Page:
• The most drastic distress signs in my garden may be with the cucurbits (zucchinis, cucumbers, pumpkins, watermelons and so on). The otherwise green leaves turned white, ashy or brown and looked like brittle paper. As for fruit production, apart from being fewer, the fruits were oddly shaped. I found that using garlic spray (along with pepper spray for voracious caterpillars and baking soda spray) was the only way that I could extend the life of these plants. Unfortunately, unlike the other plants, I need to keep on top of spraying just to keep the cucurbits alive. So I have lost these plants.
  • Tomato plants responded well but not as drastically as did the aubergine / eggplant plants or lime tree.
  • I have also used garlic spray on kang kong with good results.

Just on a pretty note, I have planted marigolds in my garden. Apart from their beauty, their strong scent is also a form of natural pest control. I do not think that I have enough of these wonderful plants in my garden currently.

Marigolds can be used as natural pest control by organic gardeners. I love how beautiful they are.
Marigolds are a natural form of pest control for a tropical organic garden


Other homemade sprays for organic gardens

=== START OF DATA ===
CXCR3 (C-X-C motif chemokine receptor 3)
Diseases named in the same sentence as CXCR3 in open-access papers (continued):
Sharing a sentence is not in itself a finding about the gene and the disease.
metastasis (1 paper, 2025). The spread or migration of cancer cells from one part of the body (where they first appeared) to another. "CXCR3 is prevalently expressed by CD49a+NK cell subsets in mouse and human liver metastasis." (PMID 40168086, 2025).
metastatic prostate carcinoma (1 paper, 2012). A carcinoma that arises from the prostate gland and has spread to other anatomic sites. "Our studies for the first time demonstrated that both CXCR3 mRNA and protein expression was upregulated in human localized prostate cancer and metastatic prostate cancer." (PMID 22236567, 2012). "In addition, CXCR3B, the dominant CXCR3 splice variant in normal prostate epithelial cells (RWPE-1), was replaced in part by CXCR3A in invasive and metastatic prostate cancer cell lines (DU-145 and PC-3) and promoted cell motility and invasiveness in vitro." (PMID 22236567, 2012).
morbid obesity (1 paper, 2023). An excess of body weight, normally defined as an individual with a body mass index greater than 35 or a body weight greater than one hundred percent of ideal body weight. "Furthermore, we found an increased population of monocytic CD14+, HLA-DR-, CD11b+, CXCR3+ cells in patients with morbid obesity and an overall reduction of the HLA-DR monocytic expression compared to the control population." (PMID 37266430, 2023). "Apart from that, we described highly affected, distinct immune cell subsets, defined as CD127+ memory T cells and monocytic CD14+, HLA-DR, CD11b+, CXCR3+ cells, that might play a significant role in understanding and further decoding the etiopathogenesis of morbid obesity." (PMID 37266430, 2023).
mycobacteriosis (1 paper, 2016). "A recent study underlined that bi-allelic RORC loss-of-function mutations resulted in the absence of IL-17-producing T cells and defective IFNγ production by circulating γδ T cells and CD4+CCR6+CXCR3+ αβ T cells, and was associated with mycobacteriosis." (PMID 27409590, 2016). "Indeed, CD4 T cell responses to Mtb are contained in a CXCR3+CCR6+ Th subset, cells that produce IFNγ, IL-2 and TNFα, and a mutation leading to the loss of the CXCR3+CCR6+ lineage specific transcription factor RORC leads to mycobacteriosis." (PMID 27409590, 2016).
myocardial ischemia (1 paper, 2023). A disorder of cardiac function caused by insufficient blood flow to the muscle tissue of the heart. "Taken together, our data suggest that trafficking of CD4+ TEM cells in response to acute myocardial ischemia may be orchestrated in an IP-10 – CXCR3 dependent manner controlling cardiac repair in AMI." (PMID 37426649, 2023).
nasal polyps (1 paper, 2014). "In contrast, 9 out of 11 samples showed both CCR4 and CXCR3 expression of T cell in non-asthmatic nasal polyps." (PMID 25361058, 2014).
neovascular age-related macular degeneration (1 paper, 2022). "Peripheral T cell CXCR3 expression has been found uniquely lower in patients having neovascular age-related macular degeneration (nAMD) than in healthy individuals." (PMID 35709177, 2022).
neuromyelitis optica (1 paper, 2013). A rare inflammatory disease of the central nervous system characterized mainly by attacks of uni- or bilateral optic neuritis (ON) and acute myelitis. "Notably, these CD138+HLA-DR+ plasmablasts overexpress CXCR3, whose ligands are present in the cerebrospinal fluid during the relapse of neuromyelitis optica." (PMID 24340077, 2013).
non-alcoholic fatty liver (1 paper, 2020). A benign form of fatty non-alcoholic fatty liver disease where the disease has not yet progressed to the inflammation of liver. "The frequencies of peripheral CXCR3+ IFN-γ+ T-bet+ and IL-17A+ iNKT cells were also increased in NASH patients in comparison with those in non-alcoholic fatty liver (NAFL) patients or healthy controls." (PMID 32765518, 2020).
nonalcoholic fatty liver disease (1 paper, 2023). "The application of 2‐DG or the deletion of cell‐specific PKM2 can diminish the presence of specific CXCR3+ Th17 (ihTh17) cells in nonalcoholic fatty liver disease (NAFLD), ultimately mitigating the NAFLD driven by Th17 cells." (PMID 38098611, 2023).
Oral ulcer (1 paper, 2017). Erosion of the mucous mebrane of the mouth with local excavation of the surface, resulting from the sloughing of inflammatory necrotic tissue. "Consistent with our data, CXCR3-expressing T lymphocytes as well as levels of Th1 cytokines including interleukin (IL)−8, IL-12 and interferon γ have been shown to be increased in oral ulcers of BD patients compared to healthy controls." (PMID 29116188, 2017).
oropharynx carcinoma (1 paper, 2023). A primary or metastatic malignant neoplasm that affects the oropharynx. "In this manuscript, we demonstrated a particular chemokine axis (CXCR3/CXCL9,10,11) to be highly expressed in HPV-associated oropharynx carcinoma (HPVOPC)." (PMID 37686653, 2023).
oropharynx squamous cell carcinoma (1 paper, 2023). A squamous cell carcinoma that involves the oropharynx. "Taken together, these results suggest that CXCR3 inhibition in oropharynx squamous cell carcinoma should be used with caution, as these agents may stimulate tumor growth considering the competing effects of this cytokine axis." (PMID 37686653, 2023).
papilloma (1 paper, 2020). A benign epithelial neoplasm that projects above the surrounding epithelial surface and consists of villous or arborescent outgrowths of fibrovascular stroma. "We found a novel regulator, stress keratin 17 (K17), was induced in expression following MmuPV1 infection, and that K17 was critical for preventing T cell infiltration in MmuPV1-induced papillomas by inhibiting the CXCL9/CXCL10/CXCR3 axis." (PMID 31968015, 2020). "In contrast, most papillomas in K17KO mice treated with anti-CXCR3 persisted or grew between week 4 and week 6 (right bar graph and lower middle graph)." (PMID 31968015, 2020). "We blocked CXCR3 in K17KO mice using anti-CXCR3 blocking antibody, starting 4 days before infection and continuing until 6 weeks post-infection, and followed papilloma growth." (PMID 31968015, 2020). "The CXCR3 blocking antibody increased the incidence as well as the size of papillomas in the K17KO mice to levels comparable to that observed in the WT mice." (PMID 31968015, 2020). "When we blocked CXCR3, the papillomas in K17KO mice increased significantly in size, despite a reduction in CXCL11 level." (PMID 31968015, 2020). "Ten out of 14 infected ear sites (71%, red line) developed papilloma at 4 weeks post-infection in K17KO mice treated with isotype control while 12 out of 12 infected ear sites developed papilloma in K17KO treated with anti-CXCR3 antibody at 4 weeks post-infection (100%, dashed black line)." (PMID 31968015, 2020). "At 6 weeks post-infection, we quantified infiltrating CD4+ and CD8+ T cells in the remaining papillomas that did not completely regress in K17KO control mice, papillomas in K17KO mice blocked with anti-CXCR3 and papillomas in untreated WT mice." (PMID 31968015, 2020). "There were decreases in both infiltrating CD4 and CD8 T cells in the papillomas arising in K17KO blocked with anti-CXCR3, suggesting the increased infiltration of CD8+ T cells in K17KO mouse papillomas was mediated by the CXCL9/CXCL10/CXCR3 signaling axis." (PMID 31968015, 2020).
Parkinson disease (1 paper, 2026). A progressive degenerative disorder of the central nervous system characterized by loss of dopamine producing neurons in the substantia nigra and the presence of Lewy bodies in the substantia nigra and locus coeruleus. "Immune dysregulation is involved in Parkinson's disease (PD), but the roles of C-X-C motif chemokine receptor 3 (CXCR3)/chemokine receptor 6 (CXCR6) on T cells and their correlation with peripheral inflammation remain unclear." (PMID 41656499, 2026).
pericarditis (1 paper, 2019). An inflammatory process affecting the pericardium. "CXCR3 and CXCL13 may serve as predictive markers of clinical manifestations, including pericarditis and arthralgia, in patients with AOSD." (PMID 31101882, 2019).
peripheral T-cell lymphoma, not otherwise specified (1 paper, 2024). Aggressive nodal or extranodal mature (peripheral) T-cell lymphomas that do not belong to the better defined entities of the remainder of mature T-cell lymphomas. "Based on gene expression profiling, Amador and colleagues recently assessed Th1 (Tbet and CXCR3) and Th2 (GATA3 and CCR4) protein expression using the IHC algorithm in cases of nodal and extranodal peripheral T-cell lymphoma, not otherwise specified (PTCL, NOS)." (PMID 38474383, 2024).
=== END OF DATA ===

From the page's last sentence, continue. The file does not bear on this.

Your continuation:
• Pepper spray for the garden
  • Baking soda spray for plants
  • Epsom salt spray for plants



10 comments:

  1. I think organic pest control was more effective and its easy to used .. And free from hazardous chemicals..

    st george pest control

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  2. can this be used for every melon types

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    Replies
    1. Yes, this spray will help with aphids and other common pests. However, regarding cucumbers and melon types, this spray has not been able to get rid of the problem where the leaves turn dry and brown. (I don't remember the name of that). If you know what the other problem is, please enlighten me.

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    2. AnonymousJuly 29, 2013